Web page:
Can we address real crime in an overcriminalised society?

Martin van Staden / Midjourney
Martin van Staden / Midjourney

This article was first published by Daily Friend on 15 February 2024

South Africa is a country so beleaguered by out-of-control violent crime that in some cases it even makes active warzones look peaceful by comparison. 2024 is an election year, and you would think this scourge is receiving special attention from our political parties. It is not. 

Everyone agrees that violent crime is a problem, but the so-called ‘solutions’ put forward are the same kinds of ‘solutions’ you would expect to see in relatively safe societies: just police better!  

Were it only that simple. 

When we think about crime, we tend to have the common law offences of homicide, sexual assault, damage to property, fraud, and so forth in mind. But in reality, there are thousands of offences spread all throughout our Statute Book and even our Regulatory Book.  

To many, the sheer, almost unlimited scope that government has to create new ‘crimes’ out of thin air was only keenly felt during the disastrous Covid-19 lockdown, which stopped just short of criminalising our very existence. 


The Free Market Foundation and its Rule of Law Project are in the beginning stages of attempting to quantify just how criminalised South African society is today, under a Constitution that was meant to signal our departure from authoritarianism. 

Most would not know that a homeowner whose house is located in ‘an area’ where mining ‘activity’ (including prospecting and exploration) is taking place, is barred from refusing entry – onto their property – to employees of the Department of Mineral Development and Energy. The Mineral and Petroleum Resources Development Act (MPRDA) goes out of its way to make it clear that these employees do not even require a warrant – they can just demand to be let in.  

Refusing to do so could cost the homeowner R100 000 in fines, or even land them in prison. 

The drafters of the Tobacco Products and Electronic Delivery Systems Control Bill, now before Parliament, did not want to be outdone by the MPRDA. According to this bill, if one works from home or employs someone else inside one’s home, one may never, under this new law, smoke inside that house again.  

If the owner nonetheless does smoke (or vape!) inside their property, the penalty is a fine or imprisonment for up to five years. Imagine being placed in a cell alongside murderers and rapists, and your ‘crime’ was that you smoked or vaped inside your own house as a work-from-home salesperson.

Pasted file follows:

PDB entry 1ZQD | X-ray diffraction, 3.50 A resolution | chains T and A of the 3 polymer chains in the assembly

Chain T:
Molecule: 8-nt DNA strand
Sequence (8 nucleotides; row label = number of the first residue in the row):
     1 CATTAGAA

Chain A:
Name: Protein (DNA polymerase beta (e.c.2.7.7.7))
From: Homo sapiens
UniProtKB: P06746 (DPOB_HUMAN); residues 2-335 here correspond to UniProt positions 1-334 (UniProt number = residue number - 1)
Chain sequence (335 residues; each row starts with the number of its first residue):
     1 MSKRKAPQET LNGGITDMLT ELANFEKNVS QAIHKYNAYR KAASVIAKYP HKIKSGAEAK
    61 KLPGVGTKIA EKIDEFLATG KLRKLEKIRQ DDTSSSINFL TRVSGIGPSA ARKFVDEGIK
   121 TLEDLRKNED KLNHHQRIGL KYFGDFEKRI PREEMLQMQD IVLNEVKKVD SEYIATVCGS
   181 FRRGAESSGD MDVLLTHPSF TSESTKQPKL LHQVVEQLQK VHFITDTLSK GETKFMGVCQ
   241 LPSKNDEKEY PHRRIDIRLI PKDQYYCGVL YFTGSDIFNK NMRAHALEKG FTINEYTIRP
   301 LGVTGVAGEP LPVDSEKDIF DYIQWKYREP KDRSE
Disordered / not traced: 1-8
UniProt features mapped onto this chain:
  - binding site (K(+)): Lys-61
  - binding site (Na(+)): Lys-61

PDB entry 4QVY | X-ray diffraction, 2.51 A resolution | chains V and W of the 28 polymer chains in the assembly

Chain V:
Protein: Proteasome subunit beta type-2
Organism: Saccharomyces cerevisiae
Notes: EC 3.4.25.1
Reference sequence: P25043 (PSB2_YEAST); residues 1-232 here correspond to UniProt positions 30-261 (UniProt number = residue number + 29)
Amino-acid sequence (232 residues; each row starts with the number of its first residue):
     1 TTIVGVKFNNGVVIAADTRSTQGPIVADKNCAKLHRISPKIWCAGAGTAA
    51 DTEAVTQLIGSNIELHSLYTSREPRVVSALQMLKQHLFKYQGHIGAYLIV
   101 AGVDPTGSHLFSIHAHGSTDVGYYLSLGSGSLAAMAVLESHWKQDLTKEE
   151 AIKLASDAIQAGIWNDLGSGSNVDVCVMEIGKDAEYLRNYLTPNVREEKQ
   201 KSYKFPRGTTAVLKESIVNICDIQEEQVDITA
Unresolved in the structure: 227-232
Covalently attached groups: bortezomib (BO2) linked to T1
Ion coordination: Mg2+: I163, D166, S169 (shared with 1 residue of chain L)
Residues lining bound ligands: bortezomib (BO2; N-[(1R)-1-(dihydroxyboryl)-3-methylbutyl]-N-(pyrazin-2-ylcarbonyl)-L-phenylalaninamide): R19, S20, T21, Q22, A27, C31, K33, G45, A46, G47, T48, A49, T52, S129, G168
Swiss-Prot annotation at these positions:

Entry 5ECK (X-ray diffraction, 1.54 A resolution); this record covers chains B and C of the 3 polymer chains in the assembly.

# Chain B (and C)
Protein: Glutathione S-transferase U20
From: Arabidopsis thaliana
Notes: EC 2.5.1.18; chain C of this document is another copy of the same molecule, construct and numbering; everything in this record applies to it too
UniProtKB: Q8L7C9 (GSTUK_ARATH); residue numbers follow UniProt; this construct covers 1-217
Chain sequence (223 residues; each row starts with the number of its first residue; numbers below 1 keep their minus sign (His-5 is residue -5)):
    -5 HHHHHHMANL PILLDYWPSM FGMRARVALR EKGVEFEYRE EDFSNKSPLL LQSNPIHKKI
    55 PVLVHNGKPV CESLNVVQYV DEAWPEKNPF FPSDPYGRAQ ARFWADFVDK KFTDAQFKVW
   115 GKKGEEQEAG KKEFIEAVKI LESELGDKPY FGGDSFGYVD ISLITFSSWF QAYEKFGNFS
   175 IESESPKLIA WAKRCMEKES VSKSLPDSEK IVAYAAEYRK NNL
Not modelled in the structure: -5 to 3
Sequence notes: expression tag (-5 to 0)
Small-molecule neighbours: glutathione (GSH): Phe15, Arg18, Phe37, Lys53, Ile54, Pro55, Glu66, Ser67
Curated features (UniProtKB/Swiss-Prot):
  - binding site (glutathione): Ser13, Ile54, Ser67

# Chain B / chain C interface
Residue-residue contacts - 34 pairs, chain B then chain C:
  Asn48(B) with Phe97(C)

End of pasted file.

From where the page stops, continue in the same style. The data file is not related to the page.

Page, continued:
The South African Police Service (SAPS) is ultimately expected to enforce both these crimes and the myriad others scattered throughout our lawless criminal justice dispensation. It is an impossible task for an institution strained by lack of resources and is ultimately underresourced due to government mismanagement and incapacity. To top it off, at the same time we expect the SAPS to protect us from real – that is, violent – crime.  

We all know that, because of this, the police have failed to keep us safe, allowing a crime rate of 75 murders per day and a rate of five rapes every single hour. To top it off, the National Prosecuting Authority (NPA), that other bastion of law enforcement, boasts a 15% conviction rate for murder and an 8% conviction rate for rape.  

The Police and Justice ministries ultimately bear responsibility for the failure of the SAPS and NPA. Deep reform is required. 


Section 12 of the Constitution, for the context South Africa finds itself in, is perhaps the most important provision in our highest law that is basically dead-letter. It says that everyone has the right ‘to be free from all forms of violence from either public or private sources.’  

Think about that.  

What is a ‘public source of violence’ if not a government that arrests homeowners because they refuse a stranger entry into their homes? And what is a ‘private source of violence’ if not the thousands of violent criminals the government fails to bring to justice, because it is too busy arresting peaceful South Africans for doing any number of innocuous but nonetheless criminalised things? 

To really address violent crime in South Africa, we need to cut away the fat.  

Of course, we need to capacitate the police and prosecutors, build more prisons, and decentralise policing to both local and private actors. 

But, ultimately, we need to make sure crime-fighters are focusing on real crime, rather than peaceful homeowners who gatekeep entry onto their property or – Heaven forbid – decide to smoke inside their own houses.  

This means that widespread decriminalisation is necessary, and it is only good news that in recent years steps have been taken to decriminalise the recreational use of marijuana and the enterprise of sex work.

The scourge of violence will not be addressed unless we get serious and radical about criminal justice reform. 


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The views expressed in the article are the author’s and are not necessarily shared by the members of the Foundation. This article may be republished without prior consent but with acknowledgement to the author.




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